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Well the “defective detective” from the City showed up, drove right up in the grass next to the apartment (running over foot prints...) and spoke with DU and SIM and gave me the “you interfering bastard” look, and started to leave. So I took him to task, so to speak, and had him dust my daughter’s car for prints. Voila! Several greasy dick beater prints where the thieves had leaned against the hood and fender while moving SIM’s bike. I then walked him through the lawn where it was obvious and evident that the bike had been wheeled to the street. Made him take pics, etc.
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At that point, I laid out some facts supported by the evidence to this point.
  • There had to be at least three people involved. Two to do the steal, and at least one, likely in a box body truck so that when they departed the area, no-one would see any bikes bouncing around on a trailer, or in the back of a pick-up truck.
  • Given the number of thefts at one time, the thieves probably were from out of town, and it was planned. Nobody local will steal a crap load of bikes one night unless they have a buyer.
  • Large scale bike thefts in South Florida are often headed to the coast and put in containers, labeled as “scrap metal” and shipped overseas, usually to South America.
  • If this happened here last night, they may wanna’ call the adjacent counties, and also ask to speak with vehicle theft task forces in the counties south of here.
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Well, he took notes, gathered up his donuts and coffee and left. I then sent DU and SIM to the Sheriff’s Office to file a report. I then called the investigator assigned and let them know about all the facts of the scene examination. Not to mention that that’s also how boat motor thieves in South Florida operate... Like I said, got the t-shirts from tracking down motor thieves. In fact, because I carefully processed a scene a few years prior, the prints I lifted eventually led to the bust of one of the largest boat motor theft and smuggling export rings in the state’s history. Took a while, but it paid off.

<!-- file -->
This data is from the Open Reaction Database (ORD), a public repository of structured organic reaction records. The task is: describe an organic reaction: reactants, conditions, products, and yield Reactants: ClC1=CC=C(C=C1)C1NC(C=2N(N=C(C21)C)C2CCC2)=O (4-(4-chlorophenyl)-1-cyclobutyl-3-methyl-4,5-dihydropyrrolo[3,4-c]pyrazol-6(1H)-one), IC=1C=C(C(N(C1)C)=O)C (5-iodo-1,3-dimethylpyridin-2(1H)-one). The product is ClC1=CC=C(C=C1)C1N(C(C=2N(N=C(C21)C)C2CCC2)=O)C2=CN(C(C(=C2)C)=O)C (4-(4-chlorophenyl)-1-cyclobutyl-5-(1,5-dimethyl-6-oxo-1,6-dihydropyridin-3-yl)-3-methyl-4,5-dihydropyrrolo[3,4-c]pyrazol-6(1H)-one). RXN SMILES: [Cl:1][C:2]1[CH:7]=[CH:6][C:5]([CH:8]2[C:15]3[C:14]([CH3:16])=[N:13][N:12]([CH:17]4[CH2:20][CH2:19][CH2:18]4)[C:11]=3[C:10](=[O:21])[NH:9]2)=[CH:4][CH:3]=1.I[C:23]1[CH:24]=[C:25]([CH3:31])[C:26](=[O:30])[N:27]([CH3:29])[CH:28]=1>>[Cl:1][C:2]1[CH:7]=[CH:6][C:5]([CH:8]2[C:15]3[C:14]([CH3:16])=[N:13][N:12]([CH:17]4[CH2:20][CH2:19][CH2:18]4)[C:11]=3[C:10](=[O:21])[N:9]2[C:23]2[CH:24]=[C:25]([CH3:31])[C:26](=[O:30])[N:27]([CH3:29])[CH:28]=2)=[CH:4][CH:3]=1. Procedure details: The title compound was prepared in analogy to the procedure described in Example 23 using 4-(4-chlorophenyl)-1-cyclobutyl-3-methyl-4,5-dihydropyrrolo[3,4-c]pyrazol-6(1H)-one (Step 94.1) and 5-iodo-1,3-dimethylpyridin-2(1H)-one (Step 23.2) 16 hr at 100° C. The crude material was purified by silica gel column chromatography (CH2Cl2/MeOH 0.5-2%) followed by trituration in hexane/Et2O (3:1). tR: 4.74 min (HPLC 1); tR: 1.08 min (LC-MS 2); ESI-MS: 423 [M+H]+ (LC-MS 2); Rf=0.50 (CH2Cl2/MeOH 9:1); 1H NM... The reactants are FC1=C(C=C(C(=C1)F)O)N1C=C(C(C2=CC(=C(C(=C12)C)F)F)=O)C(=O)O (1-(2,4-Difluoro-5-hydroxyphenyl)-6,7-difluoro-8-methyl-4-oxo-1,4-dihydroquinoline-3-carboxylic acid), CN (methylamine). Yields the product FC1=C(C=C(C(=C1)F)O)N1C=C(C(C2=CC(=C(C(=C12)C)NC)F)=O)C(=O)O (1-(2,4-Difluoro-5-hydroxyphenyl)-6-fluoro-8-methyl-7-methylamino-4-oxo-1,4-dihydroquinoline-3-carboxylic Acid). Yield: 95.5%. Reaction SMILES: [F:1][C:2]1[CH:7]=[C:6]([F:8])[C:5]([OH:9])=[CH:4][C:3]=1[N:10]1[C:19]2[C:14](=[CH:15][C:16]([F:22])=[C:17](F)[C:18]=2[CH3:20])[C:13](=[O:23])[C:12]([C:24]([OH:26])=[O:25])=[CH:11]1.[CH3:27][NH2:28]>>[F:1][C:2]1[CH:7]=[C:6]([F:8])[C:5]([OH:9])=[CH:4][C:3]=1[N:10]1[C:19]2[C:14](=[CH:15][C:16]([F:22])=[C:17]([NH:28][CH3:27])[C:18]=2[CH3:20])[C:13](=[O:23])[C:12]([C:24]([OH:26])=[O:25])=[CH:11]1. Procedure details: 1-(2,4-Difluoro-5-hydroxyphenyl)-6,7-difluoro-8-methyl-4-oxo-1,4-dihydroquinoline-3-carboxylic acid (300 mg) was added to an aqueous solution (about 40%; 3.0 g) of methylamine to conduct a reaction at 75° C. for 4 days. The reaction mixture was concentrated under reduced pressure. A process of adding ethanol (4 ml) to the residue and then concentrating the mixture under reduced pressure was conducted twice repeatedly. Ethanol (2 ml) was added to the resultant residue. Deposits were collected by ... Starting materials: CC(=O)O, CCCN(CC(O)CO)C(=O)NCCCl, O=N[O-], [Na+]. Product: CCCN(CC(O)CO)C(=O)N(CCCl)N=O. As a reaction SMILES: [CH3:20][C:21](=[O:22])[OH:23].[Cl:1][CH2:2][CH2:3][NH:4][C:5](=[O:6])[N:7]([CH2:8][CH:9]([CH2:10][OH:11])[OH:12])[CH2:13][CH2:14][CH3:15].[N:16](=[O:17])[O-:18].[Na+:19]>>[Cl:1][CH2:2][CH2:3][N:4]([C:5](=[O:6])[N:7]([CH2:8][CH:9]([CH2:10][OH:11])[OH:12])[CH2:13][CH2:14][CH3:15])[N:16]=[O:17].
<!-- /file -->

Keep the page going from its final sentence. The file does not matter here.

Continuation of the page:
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Well, it seems that the City’s and Sheriff’s detectives followed my advice and called everyone and their brother in the police world and lo and behold, a task force from over on the coast called a couple weeks later and told SIM they had just seized his bike from a container being loaded onto a ship destined for some shithole down in the Carribean. Yup, container labeled as scrap. Four suspects, used an old moving van, once a week would head out, do recon, and load up easy targets. They’d put together a fill container, load the front end with barrels of scrap and hope the useless, lazy TSA/ Customs port inspectors would do a cursory glance, sign off and away the container would go.
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Other than some fiberglass, a new ignition system and his pride, SIM got his “Precious” back. He learned his lesson. Until they moved last week to a nice house with a garage, the bike joined DU’s in the Kitchen of their apartment. Damn place looked like a Hell’s Angel’s clubhouse for a long time, but what the hey.
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Much to be shared here that is relevant for Forum members.
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First, get to know what the “stolen bike” scene is like in your area. Is it constant? Sporadic? Certain bikes? What’s the recovery rate? Best place to get that info is from other bikers, dealers and parts people at the dealers. Some will talk to you, others will not. Oh well.
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Second... Factoids....
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  • There are two types of bike thieves: Targets of Opportunity idiots who usually live in your area, and the “rings” that usually have associations with some outlaw MC clubs, etc. When 5-10 bikes are lifted at a time, it’s a ring...
  • Vehicle thefts (motorcycles) are (1) not real high on the “things to do” list for the police. Sorry folks, but it’s the truth. Unless it’s a violent carjacking, it’s just not a priority other than the usual “motions”. It’s a property crime, and most of the time the victim has insurance, etc.